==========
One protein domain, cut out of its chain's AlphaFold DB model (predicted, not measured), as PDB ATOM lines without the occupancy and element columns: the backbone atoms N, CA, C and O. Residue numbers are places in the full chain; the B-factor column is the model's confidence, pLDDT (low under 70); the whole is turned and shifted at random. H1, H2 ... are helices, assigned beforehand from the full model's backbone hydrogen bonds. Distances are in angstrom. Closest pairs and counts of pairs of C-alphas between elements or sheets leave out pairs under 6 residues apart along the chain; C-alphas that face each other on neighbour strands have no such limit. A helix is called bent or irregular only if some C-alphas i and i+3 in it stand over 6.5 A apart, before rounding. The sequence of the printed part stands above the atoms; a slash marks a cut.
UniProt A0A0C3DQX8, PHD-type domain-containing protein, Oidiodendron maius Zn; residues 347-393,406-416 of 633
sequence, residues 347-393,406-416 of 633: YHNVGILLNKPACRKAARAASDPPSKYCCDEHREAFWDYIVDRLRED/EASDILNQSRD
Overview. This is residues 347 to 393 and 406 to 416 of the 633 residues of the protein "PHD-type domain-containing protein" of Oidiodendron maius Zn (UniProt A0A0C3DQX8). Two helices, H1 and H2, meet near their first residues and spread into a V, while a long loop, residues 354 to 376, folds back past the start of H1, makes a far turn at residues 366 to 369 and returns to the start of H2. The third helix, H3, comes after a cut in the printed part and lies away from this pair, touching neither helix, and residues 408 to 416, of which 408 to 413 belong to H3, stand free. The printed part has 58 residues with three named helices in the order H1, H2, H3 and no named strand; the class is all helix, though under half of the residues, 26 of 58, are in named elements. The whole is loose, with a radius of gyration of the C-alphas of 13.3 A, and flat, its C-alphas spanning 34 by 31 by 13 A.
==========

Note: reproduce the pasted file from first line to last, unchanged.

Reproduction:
One protein domain, cut out of its chain's AlphaFold DB model (predicted, not measured), as PDB ATOM lines without the occupancy and element columns: the backbone atoms N, CA, C and O. Residue numbers are places in the full chain; the B-factor column is the model's confidence, pLDDT (low under 70); the whole is turned and shifted at random. H1, H2 ... are helices, assigned beforehand from the full model's backbone hydrogen bonds. Distances are in angstrom. Closest pairs and counts of pairs of C-alphas between elements or sheets leave out pairs under 6 residues apart along the chain; C-alphas that face each other on neighbour strands have no such limit. A helix is called bent or irregular only if some C-alphas i and i+3 in it stand over 6.5 A apart, before rounding. The sequence of the printed part stands above the atoms; a slash marks a cut.
UniProt A0A0C3DQX8, PHD-type domain-containing protein, Oidiodendron maius Zn; residues 347-393,406-416 of 633
sequence, residues 347-393,406-416 of 633: YHNVGILLNKPACRKAARAASDPPSKYCCDEHREAFWDYIVDRLRED/EASDILNQSRD
Overview. This is residues 347 to 393 and 406 to 416 of the 633 residues of the protein "PHD-type domain-containing protein" of Oidiodendron maius Zn (UniProt A0A0C3DQX8). Two helices, H1 and H2, meet near their first residues and spread into a V, while a long loop, residues 354 to 376, folds back past the start of H1, makes a far turn at residues 366 to 369 and returns to the start of H2. The third helix, H3, comes after a cut in the printed part and lies away from this pair, touching neither helix, and residues 408 to 416, of which 408 to 413 belong to H3, stand free. The printed part has 58 residues with three named helices in the order H1, H2, H3 and no named strand; the class is all helix, though under half of the residues, 26 of 58, are in named elements. The whole is loose, with a radius of gyration of the C-alphas of 13.3 A, and flat, its C-alphas spanning 34 by 31 by 13 A.